TL;DR: Tethr has deployed a new set of machine learning categories on Coronavirus and launched a dashboard for our customers to follow customer mentions of COVID-19, and how those interactions are being handled by agents. Use it to identify which reps are using effort-reduction skills while tracking all of the operational indicators companies need to monitor during this pandemic. If you’d like to see this new capability in action and how it better customer service, please request a demo.
Update: Data from our analysis of over one million phone calls related to COVID-19 has been highlighted in a recent post on Harvard Business Review. Check out the article here.
Every corner of the enterprise is struggling to navigate the impact of COVID-19. Finance is grappling with tricky questions about cash management. HR is dealing with stark choices about furloughs and layoffs. Sales is trying to convince customers to continue to buy. The IT department is scrambling to support employees who lack the infrastructure and resources to be productive while they work from home.
Customer service in a tough place
But perhaps no function is being hit as hard as customer service. Imagine being on the other end of the phone call with a customer asking for a bill payment extension or who suddenly lost their job and is struggling to figure out how to feed their family and make ends meet until the pandemic blows over. Now imagine putting that customer on hold to flag down your supervisor to ask for permission to grant this customer request…only to suddenly remember that you’re working from home and there’s nobody there to help you.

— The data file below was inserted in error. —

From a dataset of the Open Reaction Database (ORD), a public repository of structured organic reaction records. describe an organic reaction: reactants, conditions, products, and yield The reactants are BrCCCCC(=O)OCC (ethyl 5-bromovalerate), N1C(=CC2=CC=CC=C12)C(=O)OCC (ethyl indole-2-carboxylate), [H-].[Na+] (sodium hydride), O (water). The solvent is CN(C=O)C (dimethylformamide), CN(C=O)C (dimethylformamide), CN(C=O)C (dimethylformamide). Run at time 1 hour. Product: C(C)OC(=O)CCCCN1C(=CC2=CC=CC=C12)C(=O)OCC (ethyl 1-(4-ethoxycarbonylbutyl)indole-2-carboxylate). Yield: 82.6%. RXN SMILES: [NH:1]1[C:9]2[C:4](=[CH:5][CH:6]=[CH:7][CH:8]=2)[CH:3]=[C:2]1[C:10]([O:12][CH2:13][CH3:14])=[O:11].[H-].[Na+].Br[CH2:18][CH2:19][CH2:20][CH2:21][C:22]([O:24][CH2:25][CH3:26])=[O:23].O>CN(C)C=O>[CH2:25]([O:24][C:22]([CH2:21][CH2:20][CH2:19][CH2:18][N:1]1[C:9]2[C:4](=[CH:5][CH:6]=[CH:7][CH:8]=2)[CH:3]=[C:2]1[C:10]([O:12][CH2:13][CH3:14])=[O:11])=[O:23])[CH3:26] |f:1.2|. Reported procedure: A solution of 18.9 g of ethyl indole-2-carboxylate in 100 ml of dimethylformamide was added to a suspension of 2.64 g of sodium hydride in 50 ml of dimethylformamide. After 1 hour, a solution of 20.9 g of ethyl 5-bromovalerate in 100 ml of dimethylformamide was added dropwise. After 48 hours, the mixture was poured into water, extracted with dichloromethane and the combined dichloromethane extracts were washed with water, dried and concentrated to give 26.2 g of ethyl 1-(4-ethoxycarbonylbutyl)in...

A job that is tough under normal circumstances became exponentially harder, seemingly overnight.
Our data science team at Tethr just completed a study of tens of thousands of customer conversations that have taken place since the beginning of the pandemic, and we found that the pandemic (and the work environment changes it has wrought on service organizations) has created a perfect storm for frontline reps that they are ill-prepared to manage.
Effort measurement as a crisis CS tool
Using our Tethr Effort Index, “high effort” would be defined as “Difficult” (less than 4 on our scale of 0 – 10) indicating, at minimum, we’ve missed some form of customer expectation. Sometimes so much so that the customer is far more likely to churn soon. According to our research, customer conversations that pertain to coronavirus-related issues often result in a much higher rate of “Difficult” than a typical customer service interaction. For example, one Tethr customer saw the rate of “Difficult” calls in coronavirus-related calls increase from 13.9 percent to 21.5 percent.
This stands to reason since many of these calls are packed with emotion–they pertain to special refund requests, bill payment extensions and insurance coverage, among other anxiety-laden topics. But what makes matters worse is that reps are still shackled by policies that pre-date the pandemic, meaning that they end up expressing that they’re “powerless to help” far more often than they would under normal circumstances. In fact, low performers are 11 percent more likely to hide behind policy on COVID-19 related calls, relative to higher performing peers.
Additional complications for agents
When you add to this the complexity of reps being forced to work from home, most for the first time, and you’ve got a witch’s brew of high effort. Reps often lack the technology infrastructure: good phone reception, a noise-canceling headset and a fast internet connection– things they once enjoyed in the contact center. As a result, instances of customers and reps saying “I can’t understand you” have skyrocketed.
What’s more, reps who had grown accustomed to the support of peers and readily accessible supervisors who roamed the contact center floor are now having to figure things out on their own. The data shows that, on Covid-related calls, some call centers are seeing holds up nearly 34 percent – forcing customers to endure long periods of silence – and escalations in some cases are up as much as 68 percent.
So what can companies do to help navigate this difficult situation? We’ve identified three tactics that savvy service leaders are investing in to help reps reduce customer effort–and disloyalty–in the current environment:
1. Invest in the language techniques that enable reps to reduce customer effort